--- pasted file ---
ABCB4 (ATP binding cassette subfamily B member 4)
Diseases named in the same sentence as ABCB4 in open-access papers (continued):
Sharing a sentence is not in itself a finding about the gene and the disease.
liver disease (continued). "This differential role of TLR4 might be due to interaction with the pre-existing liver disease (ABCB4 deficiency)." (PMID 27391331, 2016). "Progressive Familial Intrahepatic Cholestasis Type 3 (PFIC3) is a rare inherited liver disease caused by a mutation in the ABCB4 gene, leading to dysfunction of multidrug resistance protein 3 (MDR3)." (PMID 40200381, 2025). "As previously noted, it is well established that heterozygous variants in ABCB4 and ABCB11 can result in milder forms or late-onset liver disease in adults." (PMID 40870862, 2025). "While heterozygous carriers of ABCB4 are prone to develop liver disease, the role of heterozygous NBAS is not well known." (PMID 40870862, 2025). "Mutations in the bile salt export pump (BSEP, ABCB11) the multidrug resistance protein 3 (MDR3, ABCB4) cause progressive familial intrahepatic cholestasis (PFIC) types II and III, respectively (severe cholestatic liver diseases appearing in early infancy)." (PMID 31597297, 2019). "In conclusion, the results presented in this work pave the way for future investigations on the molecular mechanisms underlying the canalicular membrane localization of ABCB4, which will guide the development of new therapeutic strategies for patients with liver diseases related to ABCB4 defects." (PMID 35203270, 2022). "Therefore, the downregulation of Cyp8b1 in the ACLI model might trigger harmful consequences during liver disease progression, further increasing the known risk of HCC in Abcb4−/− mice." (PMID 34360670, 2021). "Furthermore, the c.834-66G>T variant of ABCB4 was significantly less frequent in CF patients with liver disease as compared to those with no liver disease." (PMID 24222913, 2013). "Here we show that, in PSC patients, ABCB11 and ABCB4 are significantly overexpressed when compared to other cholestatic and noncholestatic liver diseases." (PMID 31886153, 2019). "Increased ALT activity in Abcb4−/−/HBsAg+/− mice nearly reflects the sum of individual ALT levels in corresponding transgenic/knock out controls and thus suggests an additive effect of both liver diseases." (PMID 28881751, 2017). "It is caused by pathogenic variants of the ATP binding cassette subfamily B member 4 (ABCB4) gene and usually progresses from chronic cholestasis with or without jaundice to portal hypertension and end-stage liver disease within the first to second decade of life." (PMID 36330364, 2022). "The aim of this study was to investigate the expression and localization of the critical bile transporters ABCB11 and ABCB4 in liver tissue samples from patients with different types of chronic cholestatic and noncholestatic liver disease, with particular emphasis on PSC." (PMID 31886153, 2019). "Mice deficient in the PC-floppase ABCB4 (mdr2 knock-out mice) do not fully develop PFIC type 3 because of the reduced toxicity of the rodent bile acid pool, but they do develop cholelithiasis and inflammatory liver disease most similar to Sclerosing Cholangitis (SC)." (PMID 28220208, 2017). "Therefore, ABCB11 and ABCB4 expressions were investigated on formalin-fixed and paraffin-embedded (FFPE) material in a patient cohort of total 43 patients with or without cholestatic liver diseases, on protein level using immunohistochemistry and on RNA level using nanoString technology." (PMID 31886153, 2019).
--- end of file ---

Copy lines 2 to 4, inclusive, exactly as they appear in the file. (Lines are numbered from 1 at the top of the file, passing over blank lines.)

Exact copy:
Diseases named in the same sentence as ABCB4 in open-access papers (continued):
Sharing a sentence is not in itself a finding about the gene and the disease.
liver disease (continued). "This differential role of TLR4 might be due to interaction with the pre-existing liver disease (ABCB4 deficiency)." (PMID 27391331, 2016). "Progressive Familial Intrahepatic Cholestasis Type 3 (PFIC3) is a rare inherited liver disease caused by a mutation in the ABCB4 gene, leading to dysfunction of multidrug resistance protein 3 (MDR3)." (PMID 40200381, 2025). "As previously noted, it is well established that heterozygous variants in ABCB4 and ABCB11 can result in milder forms or late-onset liver disease in adults." (PMID 40870862, 2025). "While heterozygous carriers of ABCB4 are prone to develop liver disease, the role of heterozygous NBAS is not well known." (PMID 40870862, 2025). "Mutations in the bile salt export pump (BSEP, ABCB11) the multidrug resistance protein 3 (MDR3, ABCB4) cause progressive familial intrahepatic cholestasis (PFIC) types II and III, respectively (severe cholestatic liver diseases appearing in early infancy)." (PMID 31597297, 2019). "In conclusion, the results presented in this work pave the way for future investigations on the molecular mechanisms underlying the canalicular membrane localization of ABCB4, which will guide the development of new therapeutic strategies for patients with liver diseases related to ABCB4 defects." (PMID 35203270, 2022). "Therefore, the downregulation of Cyp8b1 in the ACLI model might trigger harmful consequences during liver disease progression, further increasing the known risk of HCC in Abcb4−/− mice." (PMID 34360670, 2021). "Furthermore, the c.834-66G>T variant of ABCB4 was significantly less frequent in CF patients with liver disease as compared to those with no liver disease." (PMID 24222913, 2013). "Here we show that, in PSC patients, ABCB11 and ABCB4 are significantly overexpressed when compared to other cholestatic and noncholestatic liver diseases." (PMID 31886153, 2019). "Increased ALT activity in Abcb4−/−/HBsAg+/− mice nearly reflects the sum of individual ALT levels in corresponding transgenic/knock out controls and thus suggests an additive effect of both liver diseases." (PMID 28881751, 2017). "It is caused by pathogenic variants of the ATP binding cassette subfamily B member 4 (ABCB4) gene and usually progresses from chronic cholestasis with or without jaundice to portal hypertension and end-stage liver disease within the first to second decade of life." (PMID 36330364, 2022). "The aim of this study was to investigate the expression and localization of the critical bile transporters ABCB11 and ABCB4 in liver tissue samples from patients with different types of chronic cholestatic and noncholestatic liver disease, with particular emphasis on PSC." (PMID 31886153, 2019). "Mice deficient in the PC-floppase ABCB4 (mdr2 knock-out mice) do not fully develop PFIC type 3 because of the reduced toxicity of the rodent bile acid pool, but they do develop cholelithiasis and inflammatory liver disease most similar to Sclerosing Cholangitis (SC)." (PMID 28220208, 2017). "Therefore, ABCB11 and ABCB4 expressions were investigated on formalin-fixed and paraffin-embedded (FFPE) material in a patient cohort of total 43 patients with or without cholestatic liver diseases, on protein level using immunohistochemistry and on RNA level using nanoString technology." (PMID 31886153, 2019).